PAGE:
The room looked somewhat more home-like now, but it was very cold. Scrymgeour had no fire yet. He had been told that the smoke would blacken his moon. Besides, I question if he would have dared to remove the fan from the fireplace without consulting a Japanese authority. He did not even know whether the Japanese burned coal. I missed a number of the articles of furniture that had graced his former rooms. The easels were gone; there were none of the old canvases standing against the wall, and he had exchanged his comfortable, plain old screen for one with lizards crawling over it. "It would never have done," he explained, "to spoil the room with English things, so I got in some more Japanese furniture."
I asked him if he had sold his canvases; whereupon he signed me to follow him to the wine-bin. It was full of them. There were no newspapers lying about; but Scrymgeour hoped to manage to take one in by and by. He was only feeling his way at present, he said. In the dim light shed by a Japanese lamp, I tripped over a rainbow-colored slipper that tapered to the heel and turned up at the toe. "I wonder you can get into these things," I whispered, for the place depressed me; and he answered, with similar caution, that he couldn't. "I keep them lying about," he said, confidentially; "but after I think nobody is likely to call I put on an old pair of English ones." At this point the housekeeper knocked at the door, and Scrymgeour sprang like an acrobat into a Japanese dressing-gown before he cried "Come in!" As I left I asked him how he felt now, and he said that he had never been so happy in his life. But his hand was hot, and he did not look me in the face.
Nearly a month elapsed before I looked in again. The unfortunate man had now a Japanese rug over his legs to keep out the cold, and he was gazing dejectedly at an outlandish mess which he called his lunch. He insisted that it was not at all bad; but it had evidently been on the table some time when I called, and he had not even tasted it. He ordered coffee for my benefit, but I do not care for coffee that has salt in it instead of sugar. I said that I had merely looked in to ask him to an early dinner at the club, and it was touching to see how he grasped at the idea. So complete, however, was his subjection to that terrible housekeeper, who believed in his fad, that he dared not send back her dishes untasted. As a compromise I suggested that he could wrap up some of the stuff in paper and drop it quietly into the gutter. We sallied forth, and I found him so weak that he had to be assisted into a hansom. He still maintained, however, that Japanese chambers were worth making some sacrifice for; and when the other Arcadians saw his condition they had the delicacy not to contradict him. They thought it was consumption.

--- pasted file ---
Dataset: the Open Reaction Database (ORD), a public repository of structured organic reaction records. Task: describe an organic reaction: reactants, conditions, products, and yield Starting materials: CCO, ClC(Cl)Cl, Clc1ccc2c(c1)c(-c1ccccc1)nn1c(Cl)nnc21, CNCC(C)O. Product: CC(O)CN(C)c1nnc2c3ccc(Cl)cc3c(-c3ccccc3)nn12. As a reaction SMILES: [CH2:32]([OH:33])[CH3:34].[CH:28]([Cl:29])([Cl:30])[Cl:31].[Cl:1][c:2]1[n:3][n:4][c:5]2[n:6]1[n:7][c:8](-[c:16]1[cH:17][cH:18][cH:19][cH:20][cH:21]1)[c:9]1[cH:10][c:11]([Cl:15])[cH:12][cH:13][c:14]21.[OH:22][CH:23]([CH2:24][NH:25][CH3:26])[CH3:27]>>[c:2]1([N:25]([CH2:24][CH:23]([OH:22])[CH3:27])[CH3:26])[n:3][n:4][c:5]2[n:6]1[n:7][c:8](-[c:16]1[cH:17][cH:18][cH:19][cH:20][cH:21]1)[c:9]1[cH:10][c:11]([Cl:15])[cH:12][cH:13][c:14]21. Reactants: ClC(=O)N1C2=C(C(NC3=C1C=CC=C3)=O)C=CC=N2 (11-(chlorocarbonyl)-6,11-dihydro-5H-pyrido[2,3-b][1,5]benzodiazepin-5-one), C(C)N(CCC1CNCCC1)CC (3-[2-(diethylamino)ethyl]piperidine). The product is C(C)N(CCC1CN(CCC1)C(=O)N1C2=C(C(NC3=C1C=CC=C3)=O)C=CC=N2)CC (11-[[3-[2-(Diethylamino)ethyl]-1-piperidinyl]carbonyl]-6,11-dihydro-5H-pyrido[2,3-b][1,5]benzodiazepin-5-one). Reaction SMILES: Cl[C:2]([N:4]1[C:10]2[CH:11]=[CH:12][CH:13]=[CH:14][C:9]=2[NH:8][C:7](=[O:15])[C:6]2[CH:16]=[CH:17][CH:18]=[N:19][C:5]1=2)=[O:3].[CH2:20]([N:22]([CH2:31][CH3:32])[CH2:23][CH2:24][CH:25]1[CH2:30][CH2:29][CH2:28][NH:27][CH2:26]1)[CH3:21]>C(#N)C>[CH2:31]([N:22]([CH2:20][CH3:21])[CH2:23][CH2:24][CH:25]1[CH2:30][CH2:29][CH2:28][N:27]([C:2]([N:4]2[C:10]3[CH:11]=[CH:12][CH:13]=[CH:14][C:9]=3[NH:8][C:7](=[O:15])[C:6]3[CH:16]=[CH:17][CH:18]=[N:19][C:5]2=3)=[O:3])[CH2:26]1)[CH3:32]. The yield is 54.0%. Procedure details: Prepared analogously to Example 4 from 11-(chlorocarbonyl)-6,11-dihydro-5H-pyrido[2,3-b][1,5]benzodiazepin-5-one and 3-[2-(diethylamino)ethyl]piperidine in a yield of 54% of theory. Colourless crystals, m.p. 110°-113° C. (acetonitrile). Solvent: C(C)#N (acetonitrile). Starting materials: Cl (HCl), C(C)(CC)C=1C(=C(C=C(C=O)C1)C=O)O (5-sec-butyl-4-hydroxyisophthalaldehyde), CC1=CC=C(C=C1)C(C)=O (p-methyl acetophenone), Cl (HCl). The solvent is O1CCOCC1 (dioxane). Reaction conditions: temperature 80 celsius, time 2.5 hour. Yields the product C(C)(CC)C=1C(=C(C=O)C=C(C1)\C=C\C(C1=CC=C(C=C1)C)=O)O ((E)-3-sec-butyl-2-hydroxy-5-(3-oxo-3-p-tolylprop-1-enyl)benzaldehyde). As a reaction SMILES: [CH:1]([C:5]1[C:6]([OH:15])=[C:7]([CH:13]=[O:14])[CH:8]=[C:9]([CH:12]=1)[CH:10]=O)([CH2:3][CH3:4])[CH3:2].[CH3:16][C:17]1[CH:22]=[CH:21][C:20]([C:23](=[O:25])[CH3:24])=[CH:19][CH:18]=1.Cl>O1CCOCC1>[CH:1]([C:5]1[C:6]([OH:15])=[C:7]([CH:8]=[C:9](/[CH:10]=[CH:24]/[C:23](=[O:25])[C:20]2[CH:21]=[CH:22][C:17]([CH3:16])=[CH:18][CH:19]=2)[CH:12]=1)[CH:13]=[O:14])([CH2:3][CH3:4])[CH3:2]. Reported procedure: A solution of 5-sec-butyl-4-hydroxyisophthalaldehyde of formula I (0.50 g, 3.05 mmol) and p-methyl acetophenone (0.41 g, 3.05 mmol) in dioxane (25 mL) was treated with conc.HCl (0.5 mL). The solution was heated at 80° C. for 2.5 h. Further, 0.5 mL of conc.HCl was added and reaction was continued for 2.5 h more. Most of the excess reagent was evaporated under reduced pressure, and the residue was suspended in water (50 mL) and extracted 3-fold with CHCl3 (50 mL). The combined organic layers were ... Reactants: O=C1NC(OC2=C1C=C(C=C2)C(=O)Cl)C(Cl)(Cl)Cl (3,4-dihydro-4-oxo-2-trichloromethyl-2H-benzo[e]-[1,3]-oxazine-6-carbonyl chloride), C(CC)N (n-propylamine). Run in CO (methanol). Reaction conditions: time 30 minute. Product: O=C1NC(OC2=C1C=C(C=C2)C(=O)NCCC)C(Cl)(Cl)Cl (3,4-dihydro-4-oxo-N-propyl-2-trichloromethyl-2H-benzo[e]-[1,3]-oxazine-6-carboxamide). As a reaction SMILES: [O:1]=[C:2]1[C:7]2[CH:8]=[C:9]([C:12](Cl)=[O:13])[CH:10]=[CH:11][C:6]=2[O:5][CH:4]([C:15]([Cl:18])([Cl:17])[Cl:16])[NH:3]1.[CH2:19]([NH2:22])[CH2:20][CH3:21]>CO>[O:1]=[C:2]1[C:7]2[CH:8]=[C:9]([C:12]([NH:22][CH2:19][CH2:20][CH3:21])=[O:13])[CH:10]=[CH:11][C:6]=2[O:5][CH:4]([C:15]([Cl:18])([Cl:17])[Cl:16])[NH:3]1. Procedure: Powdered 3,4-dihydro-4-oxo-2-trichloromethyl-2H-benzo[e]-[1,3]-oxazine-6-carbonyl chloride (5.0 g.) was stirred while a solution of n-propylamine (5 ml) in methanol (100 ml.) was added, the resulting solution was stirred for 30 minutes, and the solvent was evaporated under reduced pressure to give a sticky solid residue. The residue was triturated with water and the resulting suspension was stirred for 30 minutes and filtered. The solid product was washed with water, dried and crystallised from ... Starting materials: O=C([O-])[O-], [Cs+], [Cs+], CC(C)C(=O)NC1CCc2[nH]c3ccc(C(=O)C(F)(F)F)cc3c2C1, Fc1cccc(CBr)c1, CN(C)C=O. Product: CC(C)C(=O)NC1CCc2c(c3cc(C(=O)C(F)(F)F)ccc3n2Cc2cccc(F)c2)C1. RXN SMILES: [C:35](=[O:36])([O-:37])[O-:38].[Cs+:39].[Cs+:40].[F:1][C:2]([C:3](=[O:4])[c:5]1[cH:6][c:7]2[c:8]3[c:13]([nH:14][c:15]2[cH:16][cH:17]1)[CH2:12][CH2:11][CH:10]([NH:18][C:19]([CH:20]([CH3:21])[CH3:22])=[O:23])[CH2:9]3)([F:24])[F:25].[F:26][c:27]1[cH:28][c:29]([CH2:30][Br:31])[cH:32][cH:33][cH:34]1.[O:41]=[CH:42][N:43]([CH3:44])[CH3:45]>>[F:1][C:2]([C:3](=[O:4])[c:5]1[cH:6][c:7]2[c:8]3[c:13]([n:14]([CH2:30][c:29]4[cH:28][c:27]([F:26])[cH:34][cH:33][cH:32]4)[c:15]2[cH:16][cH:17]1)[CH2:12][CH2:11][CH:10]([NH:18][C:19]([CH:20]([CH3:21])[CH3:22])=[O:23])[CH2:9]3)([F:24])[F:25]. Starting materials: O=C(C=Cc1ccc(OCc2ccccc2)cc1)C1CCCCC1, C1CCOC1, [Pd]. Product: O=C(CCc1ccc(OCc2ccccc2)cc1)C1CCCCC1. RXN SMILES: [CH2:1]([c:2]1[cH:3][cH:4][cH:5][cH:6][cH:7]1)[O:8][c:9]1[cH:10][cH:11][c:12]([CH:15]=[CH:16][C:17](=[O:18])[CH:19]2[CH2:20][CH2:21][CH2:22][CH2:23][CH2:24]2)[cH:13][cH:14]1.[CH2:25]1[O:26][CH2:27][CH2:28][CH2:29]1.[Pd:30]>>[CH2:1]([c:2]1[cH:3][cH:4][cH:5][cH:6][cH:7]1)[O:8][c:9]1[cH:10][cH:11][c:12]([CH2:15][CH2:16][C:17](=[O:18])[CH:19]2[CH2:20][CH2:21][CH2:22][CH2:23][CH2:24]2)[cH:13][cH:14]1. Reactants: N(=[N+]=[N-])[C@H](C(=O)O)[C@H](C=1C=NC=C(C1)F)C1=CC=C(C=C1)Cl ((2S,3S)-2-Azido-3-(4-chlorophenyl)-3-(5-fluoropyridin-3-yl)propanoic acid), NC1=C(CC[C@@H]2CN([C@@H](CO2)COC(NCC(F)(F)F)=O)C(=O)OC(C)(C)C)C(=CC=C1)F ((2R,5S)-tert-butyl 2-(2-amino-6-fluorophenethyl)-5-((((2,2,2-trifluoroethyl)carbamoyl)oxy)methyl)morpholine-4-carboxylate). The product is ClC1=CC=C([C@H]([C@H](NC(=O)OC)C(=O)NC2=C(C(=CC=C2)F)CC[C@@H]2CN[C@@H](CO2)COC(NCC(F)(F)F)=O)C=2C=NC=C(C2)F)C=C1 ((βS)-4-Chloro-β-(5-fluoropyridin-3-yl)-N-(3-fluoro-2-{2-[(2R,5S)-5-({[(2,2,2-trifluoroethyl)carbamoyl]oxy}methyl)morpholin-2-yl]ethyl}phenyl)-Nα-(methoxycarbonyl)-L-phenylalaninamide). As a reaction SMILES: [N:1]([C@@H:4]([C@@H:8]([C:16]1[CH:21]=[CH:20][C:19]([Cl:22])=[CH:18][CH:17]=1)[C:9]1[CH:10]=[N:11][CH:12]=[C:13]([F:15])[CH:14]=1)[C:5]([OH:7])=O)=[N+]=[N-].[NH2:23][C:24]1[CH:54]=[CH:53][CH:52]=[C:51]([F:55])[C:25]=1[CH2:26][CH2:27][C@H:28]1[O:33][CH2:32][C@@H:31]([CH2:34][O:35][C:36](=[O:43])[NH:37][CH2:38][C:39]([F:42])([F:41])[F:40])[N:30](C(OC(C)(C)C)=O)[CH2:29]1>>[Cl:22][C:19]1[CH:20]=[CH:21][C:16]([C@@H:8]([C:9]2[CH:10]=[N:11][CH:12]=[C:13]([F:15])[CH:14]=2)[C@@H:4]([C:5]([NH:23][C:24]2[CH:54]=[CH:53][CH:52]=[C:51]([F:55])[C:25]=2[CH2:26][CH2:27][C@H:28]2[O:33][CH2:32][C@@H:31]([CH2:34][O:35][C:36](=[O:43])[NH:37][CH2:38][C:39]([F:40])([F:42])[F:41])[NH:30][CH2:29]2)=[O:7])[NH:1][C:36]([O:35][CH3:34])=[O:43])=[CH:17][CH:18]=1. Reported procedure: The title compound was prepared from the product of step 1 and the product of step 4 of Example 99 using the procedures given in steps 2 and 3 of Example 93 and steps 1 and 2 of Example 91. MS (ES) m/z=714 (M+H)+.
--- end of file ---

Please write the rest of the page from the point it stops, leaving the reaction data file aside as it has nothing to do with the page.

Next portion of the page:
If we had not taken Scrymgeour in hand I dare not think what his craze might have reduced him to. A friend asked him into the country for ten days, and of course he was glad to go. As it happened, my chambers were being repapered at the time, and Scrymgeour gave me permission to occupy his rooms until his return. The other Arcadians agreed to meet me there nightly, and they were indefatigable in their efforts to put the boudoir to rights. Jimmy wrote letters to editors, of a most cutting nature, on the moon, breaking the table as he stepped on and off it, and we gave the butterflies to William John. The reptiles had to crawl off the door, and we made pipe-lights of the Japanese fans. Marriot shot the candles at the mice and birds; and Gilray, by improvising an entertainment behind the blood-red curtains, contrived to give them the dilapidated appearance without which there is no real comfort. In short, the boudoir soon assumed such a homely aspect that Scrymgeour on his return did not recognize it. When he realized where he was he lighted up at once.